Is your job making you FAT?
And not just because you’re sitting down all day. The real reason we’re piling on the pounds at work may surprise you, says Lowri Turner
WHEN JANE THOMAS came to see me she was tipping the scales at 17½st. A healthy weight as a child and teenager, it was only when she began teaching 15 years ago that the pounds piled on. In part, it was down to the biscuit barrel in the staff room – but it also went deeper. As Jane got promoted and took on more responsibility, eventually becoming deputy head of a secondary school, her own needs got pushed further
down the list, and at the end of a long day she had got into the habit of going home and comfort eating. And she’s not the only one.
As a nutritionist who specialises in weight loss, I see all sorts of people at my clinics. But since starting my practice in 2009, I’ve noticed a subtle pattern running through my clientele. It’s not governed by age or gender, nor even by a particular medical condition, but by profession. A striking number of people who come to me trying to lose weight are teachers, as well as nurses, doctors and social workers; in other words, members of the caring professions. In a US study from 2014, social workers and teachers featured in the top five overweight professionals – and doctors were number seven – while in a British survey from 2013, teachers came in at number three and nurses at number four, beaten only by administrative assistants (arguably a care-giving role, too) and engineers. So what is it about these careers that makes you more likely to pile on the pounds? After all, they are nowhere near as sedentary as, say, call-centre work, being a bank cashier and scores of other desk-based roles.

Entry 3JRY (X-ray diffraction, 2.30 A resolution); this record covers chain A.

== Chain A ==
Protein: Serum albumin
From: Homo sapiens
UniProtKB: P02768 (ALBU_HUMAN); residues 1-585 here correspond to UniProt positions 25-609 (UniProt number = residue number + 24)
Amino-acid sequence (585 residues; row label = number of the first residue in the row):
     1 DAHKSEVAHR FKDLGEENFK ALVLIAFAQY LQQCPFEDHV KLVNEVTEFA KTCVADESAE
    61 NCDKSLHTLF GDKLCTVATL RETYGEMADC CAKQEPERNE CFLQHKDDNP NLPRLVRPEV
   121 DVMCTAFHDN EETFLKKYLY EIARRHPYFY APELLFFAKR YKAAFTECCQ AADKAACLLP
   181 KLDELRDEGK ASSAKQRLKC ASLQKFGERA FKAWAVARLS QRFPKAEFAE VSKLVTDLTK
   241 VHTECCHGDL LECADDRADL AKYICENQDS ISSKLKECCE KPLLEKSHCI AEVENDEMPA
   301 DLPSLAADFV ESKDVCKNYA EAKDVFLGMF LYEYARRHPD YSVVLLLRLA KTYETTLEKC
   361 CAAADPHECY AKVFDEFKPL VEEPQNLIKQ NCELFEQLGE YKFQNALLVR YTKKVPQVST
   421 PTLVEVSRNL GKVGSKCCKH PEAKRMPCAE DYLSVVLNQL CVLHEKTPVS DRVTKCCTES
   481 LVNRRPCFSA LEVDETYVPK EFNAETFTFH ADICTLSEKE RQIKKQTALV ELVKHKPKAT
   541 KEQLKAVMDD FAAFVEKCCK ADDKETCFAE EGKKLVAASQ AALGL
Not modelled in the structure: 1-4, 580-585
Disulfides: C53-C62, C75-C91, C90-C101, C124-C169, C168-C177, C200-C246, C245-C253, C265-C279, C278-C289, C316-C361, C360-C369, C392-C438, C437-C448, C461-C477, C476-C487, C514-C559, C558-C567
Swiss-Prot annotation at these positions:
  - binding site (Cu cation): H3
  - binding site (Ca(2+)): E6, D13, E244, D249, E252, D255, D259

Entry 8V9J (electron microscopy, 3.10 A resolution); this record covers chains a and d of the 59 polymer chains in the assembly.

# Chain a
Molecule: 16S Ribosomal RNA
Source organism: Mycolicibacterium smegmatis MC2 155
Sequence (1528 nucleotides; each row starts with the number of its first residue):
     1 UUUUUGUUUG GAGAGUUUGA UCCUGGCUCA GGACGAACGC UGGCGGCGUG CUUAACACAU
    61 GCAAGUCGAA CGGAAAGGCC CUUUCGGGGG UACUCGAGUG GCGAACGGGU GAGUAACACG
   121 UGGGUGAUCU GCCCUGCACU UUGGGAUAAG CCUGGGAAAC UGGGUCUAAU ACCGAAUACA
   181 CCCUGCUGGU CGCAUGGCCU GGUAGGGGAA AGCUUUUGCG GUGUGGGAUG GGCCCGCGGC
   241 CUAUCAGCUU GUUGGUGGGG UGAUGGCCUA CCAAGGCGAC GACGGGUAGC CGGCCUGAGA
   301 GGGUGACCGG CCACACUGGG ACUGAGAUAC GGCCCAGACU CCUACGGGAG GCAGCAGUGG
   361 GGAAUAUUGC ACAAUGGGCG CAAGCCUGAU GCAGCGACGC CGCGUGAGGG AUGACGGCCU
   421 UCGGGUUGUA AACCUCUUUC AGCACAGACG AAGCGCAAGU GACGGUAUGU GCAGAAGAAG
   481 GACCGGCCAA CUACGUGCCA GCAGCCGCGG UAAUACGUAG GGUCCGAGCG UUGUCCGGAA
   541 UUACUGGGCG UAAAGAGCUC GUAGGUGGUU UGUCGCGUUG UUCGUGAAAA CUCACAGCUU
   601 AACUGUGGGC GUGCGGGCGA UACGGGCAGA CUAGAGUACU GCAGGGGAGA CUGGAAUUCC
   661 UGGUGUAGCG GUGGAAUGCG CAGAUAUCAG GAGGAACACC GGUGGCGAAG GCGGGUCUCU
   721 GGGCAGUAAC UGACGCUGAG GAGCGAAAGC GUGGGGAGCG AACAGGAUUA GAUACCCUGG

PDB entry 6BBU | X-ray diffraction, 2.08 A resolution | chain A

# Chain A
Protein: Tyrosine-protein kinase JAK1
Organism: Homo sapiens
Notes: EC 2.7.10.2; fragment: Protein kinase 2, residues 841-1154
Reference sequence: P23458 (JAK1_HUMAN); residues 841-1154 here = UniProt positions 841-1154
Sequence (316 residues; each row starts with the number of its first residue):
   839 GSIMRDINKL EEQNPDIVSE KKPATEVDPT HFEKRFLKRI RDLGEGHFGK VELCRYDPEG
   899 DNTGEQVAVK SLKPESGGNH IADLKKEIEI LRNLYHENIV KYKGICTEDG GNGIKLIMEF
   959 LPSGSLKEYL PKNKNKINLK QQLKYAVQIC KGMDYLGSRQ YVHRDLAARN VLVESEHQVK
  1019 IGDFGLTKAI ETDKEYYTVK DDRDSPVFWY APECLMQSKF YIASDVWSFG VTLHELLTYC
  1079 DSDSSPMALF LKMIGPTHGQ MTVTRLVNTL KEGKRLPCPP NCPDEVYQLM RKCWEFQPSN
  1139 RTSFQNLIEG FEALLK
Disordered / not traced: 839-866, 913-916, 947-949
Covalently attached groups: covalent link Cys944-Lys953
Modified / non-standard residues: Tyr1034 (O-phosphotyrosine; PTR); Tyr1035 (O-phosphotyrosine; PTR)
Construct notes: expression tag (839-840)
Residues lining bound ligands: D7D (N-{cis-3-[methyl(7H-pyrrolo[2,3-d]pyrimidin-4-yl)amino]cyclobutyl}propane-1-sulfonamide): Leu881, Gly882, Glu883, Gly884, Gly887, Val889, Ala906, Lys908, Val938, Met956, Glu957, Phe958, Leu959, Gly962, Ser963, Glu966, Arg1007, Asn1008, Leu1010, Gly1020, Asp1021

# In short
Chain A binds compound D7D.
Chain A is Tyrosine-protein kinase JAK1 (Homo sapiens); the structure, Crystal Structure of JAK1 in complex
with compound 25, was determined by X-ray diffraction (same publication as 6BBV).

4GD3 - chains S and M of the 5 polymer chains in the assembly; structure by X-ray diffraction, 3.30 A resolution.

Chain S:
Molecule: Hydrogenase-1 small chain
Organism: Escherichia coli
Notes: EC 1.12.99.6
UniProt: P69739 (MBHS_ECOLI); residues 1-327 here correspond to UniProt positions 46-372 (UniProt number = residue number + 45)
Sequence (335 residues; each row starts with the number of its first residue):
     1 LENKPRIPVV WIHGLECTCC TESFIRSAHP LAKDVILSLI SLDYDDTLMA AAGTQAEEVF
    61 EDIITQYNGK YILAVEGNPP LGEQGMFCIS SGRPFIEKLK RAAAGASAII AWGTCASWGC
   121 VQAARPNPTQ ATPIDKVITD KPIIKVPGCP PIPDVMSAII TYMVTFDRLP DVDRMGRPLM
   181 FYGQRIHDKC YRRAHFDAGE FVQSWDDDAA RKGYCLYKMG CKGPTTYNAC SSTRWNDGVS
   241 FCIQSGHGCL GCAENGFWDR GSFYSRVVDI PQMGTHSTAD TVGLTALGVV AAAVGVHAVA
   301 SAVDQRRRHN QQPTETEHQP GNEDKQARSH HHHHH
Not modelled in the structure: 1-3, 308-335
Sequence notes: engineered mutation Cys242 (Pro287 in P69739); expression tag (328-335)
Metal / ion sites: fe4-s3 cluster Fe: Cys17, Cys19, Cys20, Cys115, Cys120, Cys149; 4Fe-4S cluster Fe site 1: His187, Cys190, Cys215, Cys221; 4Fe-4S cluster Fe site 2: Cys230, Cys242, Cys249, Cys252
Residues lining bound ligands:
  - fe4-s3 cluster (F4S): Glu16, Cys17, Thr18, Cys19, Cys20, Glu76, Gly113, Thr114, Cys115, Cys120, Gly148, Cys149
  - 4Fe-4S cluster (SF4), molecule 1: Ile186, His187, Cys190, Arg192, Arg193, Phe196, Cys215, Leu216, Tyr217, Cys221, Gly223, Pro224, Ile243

One important factor is that they can involve long or antisocial hours – and there appears to be a link between shift work and weight gain. According to a 2015 study, shift and night work appear to have a negative effect on worker health, possibly due to their impact on sleep-wake cycles, eating and exercise habits. And, of course, when you’re on a 12-hour shift you probably aren’t going to Zumba on your way home.
Stress may also play a role. Earlier this year, scientists from University College, London compared the stress levels of 2,500 people of varying weights and reported that levels of cortisol, the stress hormone, ‘positively and significantly correlated to larger waist circumference and higher BMI’.
But if it was just down to long hours and pressure, my waiting room would be full of city bankers and air-traffic controllers. Instead it’s the personality type of those drawn to the caring professions that sets them up for a weight problem.
‘Often people in caring professions think about others’ needs before their own,’ says Dr Denise Ratcliffe, a consultant clinical psychologist for Phoenix Health. ‘They get complimented for this and flattery can act as positive reinforcement, so they put their own needs even further back.’